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Dept. of Labor launches system to improve unemployment insurance

Dept. of Labor launches system to improve unemployment insurance

ATLANTA -- The Georgia Department of Labor recently rolled out a new electronic system designed to increase efficiency and reduce costs of operating the state's unemployment insurance program.

Georgia is one of 10 states to adopt the State Information Data Exchange (SIDES) E-response. It allows employers to respond promptly to the Department of Labor when a former worker files an unemployment claim, according to state Labor Commissioner Mark Butler.

"This new online capability is part of our continuing effort to make the Georgia Department of Labor more user-friendly and technologically up-to-date," Butler said in a statement. "This will significantly speed communications between the labor department and employers. At the same time, it will help prevent some overpayments to people who might not be eligible for benefits, saving us from having to go back and try to collect money from ineligible applicants."

SOUTH FULTON | Liquor stores losing money

FULTON COUNTY, Ga. -- Voters in many of Fulton County's 12 cities have already passed the Sunday alcohol sales referendum. The businesses that sell alcohol in those cities have been selling on Sunday since the first of the year or earlier.

But while those businesses have been reaping profits, businesses in unincorporated Fulton County are losing money. Sunday alcohol sales won't be on the ballot until July 31. That part of the county represents only 10 percent of the county's voters.

Businesses like Vino's Fine Wine and Spirits on Cascade Road estimate their sales have dropped 40 to 60 percent because they can't sell on Sundays. Their big days used to be Saturday, but now customers can wait until Sunday and shop in the surrounding cities.

"People who wanted to stock up because they couldn't't buy on Sunday, they're no longer coming," said Kerwin Thompson, owner of Vito's. "We're not on a level playing field; we're at a competitive disadvantage."

UHY’s David Barton to Share Knowledge on Service Organization Audits February 14

UHY’s David Barton to Share Knowledge on Service Organization Audits February 14

Webinar will focus on data center audit standards and assessments

David Barton will address professional service organizations and their customers and lead a discussion on data center audit standards and assessments during a webinar Tuesday, February 14th from 2:00 – 3:00 p.m.

ATLANTA | Help for in-town homebuyers

ATLANTA -- The City of Atlanta and Wells Fargo are teaming up to help people buy homes in the city.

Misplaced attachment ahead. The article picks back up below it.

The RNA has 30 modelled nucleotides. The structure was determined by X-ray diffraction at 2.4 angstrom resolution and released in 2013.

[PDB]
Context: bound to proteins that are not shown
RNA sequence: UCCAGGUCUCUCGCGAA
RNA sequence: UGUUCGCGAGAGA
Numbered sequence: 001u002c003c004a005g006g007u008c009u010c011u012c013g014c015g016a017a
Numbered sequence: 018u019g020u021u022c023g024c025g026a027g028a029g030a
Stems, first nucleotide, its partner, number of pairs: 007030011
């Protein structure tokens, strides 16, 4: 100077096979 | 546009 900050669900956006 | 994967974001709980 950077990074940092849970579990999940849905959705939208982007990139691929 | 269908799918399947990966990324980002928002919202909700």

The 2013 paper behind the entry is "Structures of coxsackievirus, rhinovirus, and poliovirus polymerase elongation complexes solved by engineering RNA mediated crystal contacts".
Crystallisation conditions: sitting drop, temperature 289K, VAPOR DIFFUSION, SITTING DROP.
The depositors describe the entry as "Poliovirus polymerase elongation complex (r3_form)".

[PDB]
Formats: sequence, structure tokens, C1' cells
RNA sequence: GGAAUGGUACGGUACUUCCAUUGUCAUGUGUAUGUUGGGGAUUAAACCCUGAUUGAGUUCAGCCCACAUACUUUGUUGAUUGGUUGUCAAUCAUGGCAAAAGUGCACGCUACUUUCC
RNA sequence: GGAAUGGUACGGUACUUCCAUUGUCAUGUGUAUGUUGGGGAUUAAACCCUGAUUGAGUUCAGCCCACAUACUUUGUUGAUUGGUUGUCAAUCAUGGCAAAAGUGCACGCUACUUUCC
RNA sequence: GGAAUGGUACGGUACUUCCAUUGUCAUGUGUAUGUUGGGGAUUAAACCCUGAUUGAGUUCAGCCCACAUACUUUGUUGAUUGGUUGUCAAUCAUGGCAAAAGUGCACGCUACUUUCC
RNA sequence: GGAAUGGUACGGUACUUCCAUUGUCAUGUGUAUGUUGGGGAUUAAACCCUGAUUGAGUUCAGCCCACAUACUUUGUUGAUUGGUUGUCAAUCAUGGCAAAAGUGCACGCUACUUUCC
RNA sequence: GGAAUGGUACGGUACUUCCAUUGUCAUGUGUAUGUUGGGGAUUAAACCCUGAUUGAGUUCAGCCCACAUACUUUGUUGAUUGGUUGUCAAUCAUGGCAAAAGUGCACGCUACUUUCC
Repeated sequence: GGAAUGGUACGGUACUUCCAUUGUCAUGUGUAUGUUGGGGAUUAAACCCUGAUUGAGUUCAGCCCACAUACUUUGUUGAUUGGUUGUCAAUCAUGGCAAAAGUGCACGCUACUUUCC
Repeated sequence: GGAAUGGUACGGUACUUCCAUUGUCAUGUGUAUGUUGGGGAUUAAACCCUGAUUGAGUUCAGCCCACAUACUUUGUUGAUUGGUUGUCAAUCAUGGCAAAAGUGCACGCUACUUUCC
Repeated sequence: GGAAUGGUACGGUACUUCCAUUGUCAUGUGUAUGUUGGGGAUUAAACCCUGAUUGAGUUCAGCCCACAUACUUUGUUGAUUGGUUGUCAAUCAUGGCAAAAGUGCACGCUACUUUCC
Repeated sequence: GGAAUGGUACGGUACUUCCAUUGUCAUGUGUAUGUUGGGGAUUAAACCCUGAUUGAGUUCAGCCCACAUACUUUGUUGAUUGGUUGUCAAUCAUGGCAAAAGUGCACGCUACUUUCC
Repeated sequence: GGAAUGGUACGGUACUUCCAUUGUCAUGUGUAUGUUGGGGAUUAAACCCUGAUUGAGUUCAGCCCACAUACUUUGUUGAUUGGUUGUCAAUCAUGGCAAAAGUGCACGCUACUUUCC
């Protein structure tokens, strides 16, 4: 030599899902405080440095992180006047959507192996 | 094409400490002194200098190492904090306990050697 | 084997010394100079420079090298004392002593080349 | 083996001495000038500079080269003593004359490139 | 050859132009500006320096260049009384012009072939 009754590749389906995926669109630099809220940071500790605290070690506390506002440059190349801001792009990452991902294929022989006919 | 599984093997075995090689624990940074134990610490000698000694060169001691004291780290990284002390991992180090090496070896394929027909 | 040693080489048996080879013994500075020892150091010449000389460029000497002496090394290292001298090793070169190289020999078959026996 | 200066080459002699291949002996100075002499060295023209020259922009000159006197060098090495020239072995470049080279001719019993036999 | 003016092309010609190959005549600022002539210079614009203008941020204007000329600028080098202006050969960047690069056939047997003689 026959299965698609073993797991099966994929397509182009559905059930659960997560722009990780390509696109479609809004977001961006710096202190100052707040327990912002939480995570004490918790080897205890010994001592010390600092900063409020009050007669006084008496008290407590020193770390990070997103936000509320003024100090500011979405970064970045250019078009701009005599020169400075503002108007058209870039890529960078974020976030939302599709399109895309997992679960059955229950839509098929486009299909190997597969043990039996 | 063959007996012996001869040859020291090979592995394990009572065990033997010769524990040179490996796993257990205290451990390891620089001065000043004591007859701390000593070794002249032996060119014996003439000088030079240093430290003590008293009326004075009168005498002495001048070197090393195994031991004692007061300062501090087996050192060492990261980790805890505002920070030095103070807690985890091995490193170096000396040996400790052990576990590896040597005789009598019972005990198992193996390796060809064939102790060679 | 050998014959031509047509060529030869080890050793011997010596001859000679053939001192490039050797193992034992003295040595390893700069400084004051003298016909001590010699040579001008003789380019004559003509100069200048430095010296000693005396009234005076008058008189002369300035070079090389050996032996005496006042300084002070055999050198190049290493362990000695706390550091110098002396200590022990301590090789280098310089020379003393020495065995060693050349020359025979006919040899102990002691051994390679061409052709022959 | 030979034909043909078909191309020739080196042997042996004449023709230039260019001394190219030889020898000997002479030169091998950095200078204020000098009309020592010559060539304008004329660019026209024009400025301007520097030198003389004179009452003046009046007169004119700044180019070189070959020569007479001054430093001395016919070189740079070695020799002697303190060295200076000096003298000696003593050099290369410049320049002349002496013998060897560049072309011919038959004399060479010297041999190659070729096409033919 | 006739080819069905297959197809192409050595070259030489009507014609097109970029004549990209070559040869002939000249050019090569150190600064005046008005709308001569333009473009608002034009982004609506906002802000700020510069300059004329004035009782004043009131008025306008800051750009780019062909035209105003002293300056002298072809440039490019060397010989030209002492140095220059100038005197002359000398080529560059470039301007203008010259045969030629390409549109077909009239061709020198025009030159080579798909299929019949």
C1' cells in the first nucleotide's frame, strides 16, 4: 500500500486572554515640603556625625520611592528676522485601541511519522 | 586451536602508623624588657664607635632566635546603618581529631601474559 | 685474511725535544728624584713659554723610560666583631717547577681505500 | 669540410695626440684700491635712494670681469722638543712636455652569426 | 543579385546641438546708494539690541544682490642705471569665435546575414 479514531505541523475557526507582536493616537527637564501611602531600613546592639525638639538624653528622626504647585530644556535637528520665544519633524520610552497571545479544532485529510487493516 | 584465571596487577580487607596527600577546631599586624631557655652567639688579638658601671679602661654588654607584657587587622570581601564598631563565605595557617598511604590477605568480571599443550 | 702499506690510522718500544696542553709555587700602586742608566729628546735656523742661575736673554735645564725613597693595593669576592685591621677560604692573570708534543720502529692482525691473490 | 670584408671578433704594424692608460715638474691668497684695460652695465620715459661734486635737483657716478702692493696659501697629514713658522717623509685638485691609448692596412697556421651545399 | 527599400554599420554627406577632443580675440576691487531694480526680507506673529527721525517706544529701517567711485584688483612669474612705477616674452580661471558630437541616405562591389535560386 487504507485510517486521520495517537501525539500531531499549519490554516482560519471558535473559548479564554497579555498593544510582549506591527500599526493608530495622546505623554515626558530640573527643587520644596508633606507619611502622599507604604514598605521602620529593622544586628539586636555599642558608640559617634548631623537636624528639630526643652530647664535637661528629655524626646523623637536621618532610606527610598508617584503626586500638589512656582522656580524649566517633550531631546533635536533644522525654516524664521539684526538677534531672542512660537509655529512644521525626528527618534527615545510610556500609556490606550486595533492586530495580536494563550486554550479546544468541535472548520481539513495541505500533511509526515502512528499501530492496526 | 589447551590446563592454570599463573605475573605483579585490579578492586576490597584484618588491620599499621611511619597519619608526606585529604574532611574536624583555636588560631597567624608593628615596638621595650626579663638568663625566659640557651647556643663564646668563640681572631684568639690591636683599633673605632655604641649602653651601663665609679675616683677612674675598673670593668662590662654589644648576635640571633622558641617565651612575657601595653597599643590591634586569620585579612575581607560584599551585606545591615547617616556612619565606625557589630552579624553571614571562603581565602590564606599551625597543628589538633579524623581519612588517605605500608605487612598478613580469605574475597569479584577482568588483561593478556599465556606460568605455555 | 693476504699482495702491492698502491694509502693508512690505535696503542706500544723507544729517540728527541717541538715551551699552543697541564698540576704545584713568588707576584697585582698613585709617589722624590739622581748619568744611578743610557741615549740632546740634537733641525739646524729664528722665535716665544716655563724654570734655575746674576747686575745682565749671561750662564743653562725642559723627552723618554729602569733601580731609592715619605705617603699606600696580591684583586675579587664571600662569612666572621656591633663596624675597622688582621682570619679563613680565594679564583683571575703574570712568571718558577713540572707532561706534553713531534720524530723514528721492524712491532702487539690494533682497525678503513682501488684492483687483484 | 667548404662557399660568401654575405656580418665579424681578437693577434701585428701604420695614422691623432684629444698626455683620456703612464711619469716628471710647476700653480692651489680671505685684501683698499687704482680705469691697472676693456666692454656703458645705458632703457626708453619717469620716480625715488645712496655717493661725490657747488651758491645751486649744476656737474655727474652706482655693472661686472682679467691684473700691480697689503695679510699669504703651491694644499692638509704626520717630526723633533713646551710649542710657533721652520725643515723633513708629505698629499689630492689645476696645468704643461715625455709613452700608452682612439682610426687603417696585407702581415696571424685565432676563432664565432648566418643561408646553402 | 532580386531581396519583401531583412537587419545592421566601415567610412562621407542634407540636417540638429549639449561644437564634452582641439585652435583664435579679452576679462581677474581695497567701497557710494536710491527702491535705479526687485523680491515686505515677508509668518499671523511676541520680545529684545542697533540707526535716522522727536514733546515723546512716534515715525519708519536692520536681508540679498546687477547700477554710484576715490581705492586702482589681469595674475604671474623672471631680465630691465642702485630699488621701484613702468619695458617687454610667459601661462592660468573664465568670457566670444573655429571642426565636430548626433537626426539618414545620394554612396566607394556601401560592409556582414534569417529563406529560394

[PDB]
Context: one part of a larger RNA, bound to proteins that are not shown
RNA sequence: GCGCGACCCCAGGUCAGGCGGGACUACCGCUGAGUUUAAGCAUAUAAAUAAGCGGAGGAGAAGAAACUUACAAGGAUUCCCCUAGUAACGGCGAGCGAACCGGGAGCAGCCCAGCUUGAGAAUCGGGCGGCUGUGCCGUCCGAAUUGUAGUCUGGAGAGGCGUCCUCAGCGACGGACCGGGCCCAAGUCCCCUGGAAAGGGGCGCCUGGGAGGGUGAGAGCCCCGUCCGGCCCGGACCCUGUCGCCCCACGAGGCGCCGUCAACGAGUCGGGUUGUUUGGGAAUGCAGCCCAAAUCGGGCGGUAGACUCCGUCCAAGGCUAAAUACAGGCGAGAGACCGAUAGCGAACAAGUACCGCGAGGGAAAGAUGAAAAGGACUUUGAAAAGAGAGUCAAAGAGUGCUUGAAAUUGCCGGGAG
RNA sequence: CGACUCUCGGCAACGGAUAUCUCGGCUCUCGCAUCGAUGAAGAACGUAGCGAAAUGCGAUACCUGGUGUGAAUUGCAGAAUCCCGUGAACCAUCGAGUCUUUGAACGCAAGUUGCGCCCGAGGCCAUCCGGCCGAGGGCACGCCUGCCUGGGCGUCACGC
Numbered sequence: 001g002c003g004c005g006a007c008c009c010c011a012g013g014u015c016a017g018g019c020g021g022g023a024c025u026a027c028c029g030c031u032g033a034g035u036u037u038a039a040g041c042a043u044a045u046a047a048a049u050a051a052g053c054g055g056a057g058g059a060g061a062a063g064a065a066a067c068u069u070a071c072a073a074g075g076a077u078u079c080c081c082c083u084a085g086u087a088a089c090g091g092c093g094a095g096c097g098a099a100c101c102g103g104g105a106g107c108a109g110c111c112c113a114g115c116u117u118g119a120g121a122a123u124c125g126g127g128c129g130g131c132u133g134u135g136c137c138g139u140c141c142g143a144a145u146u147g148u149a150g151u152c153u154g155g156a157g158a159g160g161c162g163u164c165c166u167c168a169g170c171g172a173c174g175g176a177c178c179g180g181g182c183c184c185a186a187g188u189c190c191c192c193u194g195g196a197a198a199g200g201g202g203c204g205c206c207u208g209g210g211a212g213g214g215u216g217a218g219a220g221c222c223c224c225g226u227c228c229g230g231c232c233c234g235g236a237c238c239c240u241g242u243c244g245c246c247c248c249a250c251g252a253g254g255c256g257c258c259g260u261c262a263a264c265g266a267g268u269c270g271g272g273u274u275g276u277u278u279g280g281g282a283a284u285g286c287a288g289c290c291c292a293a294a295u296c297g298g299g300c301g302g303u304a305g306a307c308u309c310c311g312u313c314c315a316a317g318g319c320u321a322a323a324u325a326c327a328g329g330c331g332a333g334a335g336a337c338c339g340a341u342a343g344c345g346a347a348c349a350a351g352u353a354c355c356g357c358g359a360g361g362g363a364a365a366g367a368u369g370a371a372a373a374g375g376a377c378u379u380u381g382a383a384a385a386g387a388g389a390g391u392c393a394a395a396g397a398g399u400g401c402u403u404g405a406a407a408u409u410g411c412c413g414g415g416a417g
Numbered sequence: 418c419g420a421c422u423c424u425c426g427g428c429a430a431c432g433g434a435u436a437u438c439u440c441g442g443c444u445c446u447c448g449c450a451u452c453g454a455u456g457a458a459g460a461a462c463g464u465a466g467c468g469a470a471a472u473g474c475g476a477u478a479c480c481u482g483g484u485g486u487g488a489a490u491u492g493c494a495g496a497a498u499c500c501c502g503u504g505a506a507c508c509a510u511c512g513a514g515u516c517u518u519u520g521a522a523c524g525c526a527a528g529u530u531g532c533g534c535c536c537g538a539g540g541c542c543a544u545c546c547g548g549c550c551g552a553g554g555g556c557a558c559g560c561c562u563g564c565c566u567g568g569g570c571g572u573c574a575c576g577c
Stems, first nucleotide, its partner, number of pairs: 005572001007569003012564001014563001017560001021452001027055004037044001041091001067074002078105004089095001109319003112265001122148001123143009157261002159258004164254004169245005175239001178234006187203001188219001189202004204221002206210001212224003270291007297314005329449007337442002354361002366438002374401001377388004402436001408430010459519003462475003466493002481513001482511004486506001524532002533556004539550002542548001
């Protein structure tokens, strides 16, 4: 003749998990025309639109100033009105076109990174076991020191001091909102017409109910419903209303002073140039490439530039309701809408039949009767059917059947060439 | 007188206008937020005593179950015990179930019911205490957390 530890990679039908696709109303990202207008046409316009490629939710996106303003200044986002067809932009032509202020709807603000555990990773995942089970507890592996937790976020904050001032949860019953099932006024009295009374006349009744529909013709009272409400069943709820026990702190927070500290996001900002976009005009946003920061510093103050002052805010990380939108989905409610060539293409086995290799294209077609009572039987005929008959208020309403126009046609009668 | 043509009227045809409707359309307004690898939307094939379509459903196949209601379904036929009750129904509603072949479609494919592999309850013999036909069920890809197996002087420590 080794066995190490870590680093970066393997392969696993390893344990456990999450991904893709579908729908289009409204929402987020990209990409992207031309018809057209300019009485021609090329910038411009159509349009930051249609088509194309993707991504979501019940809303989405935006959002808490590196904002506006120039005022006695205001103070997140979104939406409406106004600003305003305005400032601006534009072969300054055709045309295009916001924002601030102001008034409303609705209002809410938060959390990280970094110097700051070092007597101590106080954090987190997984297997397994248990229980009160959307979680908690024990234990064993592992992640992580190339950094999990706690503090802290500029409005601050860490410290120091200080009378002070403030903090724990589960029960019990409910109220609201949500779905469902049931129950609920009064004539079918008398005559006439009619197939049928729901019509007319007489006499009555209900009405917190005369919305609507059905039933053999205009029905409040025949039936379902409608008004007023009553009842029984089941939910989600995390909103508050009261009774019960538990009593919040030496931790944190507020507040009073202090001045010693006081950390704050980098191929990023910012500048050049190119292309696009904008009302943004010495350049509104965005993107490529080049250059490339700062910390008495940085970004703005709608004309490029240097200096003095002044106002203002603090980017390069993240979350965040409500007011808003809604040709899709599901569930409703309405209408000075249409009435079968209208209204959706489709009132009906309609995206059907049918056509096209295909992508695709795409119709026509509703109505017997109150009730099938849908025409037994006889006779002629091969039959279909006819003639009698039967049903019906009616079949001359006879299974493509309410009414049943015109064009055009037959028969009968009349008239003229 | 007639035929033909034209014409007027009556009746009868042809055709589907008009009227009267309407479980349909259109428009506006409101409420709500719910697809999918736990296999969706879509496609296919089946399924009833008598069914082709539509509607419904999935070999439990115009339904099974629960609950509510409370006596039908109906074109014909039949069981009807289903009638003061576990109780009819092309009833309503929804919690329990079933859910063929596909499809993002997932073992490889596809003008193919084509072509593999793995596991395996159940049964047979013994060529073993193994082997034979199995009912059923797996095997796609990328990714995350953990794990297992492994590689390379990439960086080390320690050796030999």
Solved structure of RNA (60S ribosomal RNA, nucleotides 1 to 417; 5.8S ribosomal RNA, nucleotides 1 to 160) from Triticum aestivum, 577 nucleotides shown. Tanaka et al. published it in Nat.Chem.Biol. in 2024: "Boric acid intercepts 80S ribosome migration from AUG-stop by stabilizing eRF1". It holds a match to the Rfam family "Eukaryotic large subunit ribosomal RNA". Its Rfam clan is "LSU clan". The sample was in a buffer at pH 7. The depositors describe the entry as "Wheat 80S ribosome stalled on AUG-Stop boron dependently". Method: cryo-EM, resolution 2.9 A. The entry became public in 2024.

Pre-registration for the event at the Georgia World Congress Center is closed. The event will be held Friday, February 10 and Saturday, February 11 from 10 a.m. to 7 p.m.

The program, called Neighborhood Lift, is being tested in Los Angeles and Atlanta, both cities hit hard by the foreclosure crisis.

Walk-ins are still allowed and people must bring documents.

Qualified buyers can receive $15,000 toward a down payment on a home. Families that make up to $83,000 a year and individuals that make no more than $59,000 can qualify.

People would have to buy and close on a home within 60 days and would be required to live in it for five years.

Wells Fargo and the city have put together about 100 homes on an inventory list, and bus tours of those homes will be given. People who qualify are not obligated to buy one of those homes.

LIVE STREAM | 5th Annual Congress on the State of Black Business in Atlanta

LIVE STREAM | 5th Annual Congress on the State of Black Business in Atlanta

LIVE STREAM HAS ENDED. See the exerpts form City Council President, Ceasar Mitchell addressing the league.

Our first session 10:30am is a discussion entitled Economic Development opportunities in creating a Black heritage tourism trail in Metro Atlanta.

Millions of dollars in limbo for Fulton homeowners

ATLANTA -- The Fulton County Sheriff has millions of dollars in a special fund and some of it may belong to you.

Each month, county officials and the banks auction foreclosed homes as well as hold tax lien sales on the courthouse steps.

When it comes to tax lien sales, homeowners should take a deep breath and another look before they walk away from the sales. They could be entitled to lots of money.

It's in the hands of the Fulton County Sheriff.

It starts with the sale of the tax lien, in which buyers often pay more than the lien itself in order to get it. Any money left over after the tax lien purchaser gets his money back, together with a 20 percent commission, goes into a Fund administered by the Sheriff.

That fund now totals $9.9 million.

Much of that money could belong to homeowners who have never claimed it.

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